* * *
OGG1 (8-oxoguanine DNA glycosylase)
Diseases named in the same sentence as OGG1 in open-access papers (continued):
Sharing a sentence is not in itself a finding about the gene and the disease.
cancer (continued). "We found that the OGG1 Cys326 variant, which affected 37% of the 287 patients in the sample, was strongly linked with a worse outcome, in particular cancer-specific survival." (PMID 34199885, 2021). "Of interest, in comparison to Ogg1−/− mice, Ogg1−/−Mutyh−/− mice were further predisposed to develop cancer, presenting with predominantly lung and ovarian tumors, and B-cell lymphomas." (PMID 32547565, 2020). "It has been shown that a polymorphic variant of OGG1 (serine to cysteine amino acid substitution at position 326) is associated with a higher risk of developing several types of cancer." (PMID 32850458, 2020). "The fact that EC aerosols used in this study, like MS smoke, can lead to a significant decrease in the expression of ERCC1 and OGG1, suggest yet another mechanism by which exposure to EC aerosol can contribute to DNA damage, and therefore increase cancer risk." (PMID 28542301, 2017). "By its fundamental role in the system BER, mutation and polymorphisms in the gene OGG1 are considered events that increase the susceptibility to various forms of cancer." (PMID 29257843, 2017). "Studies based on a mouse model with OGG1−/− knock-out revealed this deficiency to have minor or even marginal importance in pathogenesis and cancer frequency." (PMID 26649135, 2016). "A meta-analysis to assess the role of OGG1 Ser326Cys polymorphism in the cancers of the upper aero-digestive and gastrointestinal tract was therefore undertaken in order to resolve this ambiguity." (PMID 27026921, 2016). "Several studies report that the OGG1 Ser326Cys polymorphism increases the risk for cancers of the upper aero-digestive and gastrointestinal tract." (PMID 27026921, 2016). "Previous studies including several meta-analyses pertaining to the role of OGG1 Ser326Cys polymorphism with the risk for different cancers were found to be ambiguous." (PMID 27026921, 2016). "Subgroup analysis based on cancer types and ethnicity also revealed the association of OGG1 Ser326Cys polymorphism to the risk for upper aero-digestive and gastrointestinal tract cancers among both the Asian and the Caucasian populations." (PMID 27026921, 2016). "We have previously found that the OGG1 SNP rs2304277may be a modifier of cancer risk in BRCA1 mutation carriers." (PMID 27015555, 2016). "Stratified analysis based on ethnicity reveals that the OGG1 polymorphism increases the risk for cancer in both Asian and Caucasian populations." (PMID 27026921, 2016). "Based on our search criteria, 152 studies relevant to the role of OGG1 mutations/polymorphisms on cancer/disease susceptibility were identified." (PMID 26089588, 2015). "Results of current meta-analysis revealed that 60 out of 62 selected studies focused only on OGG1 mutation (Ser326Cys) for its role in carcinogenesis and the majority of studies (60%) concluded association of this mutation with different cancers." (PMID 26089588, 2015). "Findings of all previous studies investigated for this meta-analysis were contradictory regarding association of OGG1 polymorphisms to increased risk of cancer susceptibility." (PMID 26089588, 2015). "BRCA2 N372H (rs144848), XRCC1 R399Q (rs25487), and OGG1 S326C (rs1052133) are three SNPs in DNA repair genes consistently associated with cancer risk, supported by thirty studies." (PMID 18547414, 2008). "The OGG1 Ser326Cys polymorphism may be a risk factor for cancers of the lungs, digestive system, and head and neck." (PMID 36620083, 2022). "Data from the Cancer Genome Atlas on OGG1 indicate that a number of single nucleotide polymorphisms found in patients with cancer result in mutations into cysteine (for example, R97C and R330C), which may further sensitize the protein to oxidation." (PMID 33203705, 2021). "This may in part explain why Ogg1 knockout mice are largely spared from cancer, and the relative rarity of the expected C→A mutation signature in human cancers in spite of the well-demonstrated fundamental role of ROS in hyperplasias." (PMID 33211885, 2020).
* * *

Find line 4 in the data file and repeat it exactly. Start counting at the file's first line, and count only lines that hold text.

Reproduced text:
cancer (continued). "We found that the OGG1 Cys326 variant, which affected 37% of the 287 patients in the sample, was strongly linked with a worse outcome, in particular cancer-specific survival." (PMID 34199885, 2021). "Of interest, in comparison to Ogg1−/− mice, Ogg1−/−Mutyh−/− mice were further predisposed to develop cancer, presenting with predominantly lung and ovarian tumors, and B-cell lymphomas." (PMID 32547565, 2020). "It has been shown that a polymorphic variant of OGG1 (serine to cysteine amino acid substitution at position 326) is associated with a higher risk of developing several types of cancer." (PMID 32850458, 2020). "The fact that EC aerosols used in this study, like MS smoke, can lead to a significant decrease in the expression of ERCC1 and OGG1, suggest yet another mechanism by which exposure to EC aerosol can contribute to DNA damage, and therefore increase cancer risk." (PMID 28542301, 2017). "By its fundamental role in the system BER, mutation and polymorphisms in the gene OGG1 are considered events that increase the susceptibility to various forms of cancer." (PMID 29257843, 2017). "Studies based on a mouse model with OGG1−/− knock-out revealed this deficiency to have minor or even marginal importance in pathogenesis and cancer frequency." (PMID 26649135, 2016). "A meta-analysis to assess the role of OGG1 Ser326Cys polymorphism in the cancers of the upper aero-digestive and gastrointestinal tract was therefore undertaken in order to resolve this ambiguity." (PMID 27026921, 2016). "Several studies report that the OGG1 Ser326Cys polymorphism increases the risk for cancers of the upper aero-digestive and gastrointestinal tract." (PMID 27026921, 2016). "Previous studies including several meta-analyses pertaining to the role of OGG1 Ser326Cys polymorphism with the risk for different cancers were found to be ambiguous." (PMID 27026921, 2016). "Subgroup analysis based on cancer types and ethnicity also revealed the association of OGG1 Ser326Cys polymorphism to the risk for upper aero-digestive and gastrointestinal tract cancers among both the Asian and the Caucasian populations." (PMID 27026921, 2016). "We have previously found that the OGG1 SNP rs2304277may be a modifier of cancer risk in BRCA1 mutation carriers." (PMID 27015555, 2016). "Stratified analysis based on ethnicity reveals that the OGG1 polymorphism increases the risk for cancer in both Asian and Caucasian populations." (PMID 27026921, 2016). "Based on our search criteria, 152 studies relevant to the role of OGG1 mutations/polymorphisms on cancer/disease susceptibility were identified." (PMID 26089588, 2015). "Results of current meta-analysis revealed that 60 out of 62 selected studies focused only on OGG1 mutation (Ser326Cys) for its role in carcinogenesis and the majority of studies (60%) concluded association of this mutation with different cancers." (PMID 26089588, 2015). "Findings of all previous studies investigated for this meta-analysis were contradictory regarding association of OGG1 polymorphisms to increased risk of cancer susceptibility." (PMID 26089588, 2015). "BRCA2 N372H (rs144848), XRCC1 R399Q (rs25487), and OGG1 S326C (rs1052133) are three SNPs in DNA repair genes consistently associated with cancer risk, supported by thirty studies." (PMID 18547414, 2008). "The OGG1 Ser326Cys polymorphism may be a risk factor for cancers of the lungs, digestive system, and head and neck." (PMID 36620083, 2022). "Data from the Cancer Genome Atlas on OGG1 indicate that a number of single nucleotide polymorphisms found in patients with cancer result in mutations into cysteine (for example, R97C and R330C), which may further sensitize the protein to oxidation." (PMID 33203705, 2021). "This may in part explain why Ogg1 knockout mice are largely spared from cancer, and the relative rarity of the expected C→A mutation signature in human cancers in spite of the well-demonstrated fundamental role of ROS in hyperplasias." (PMID 33211885, 2020).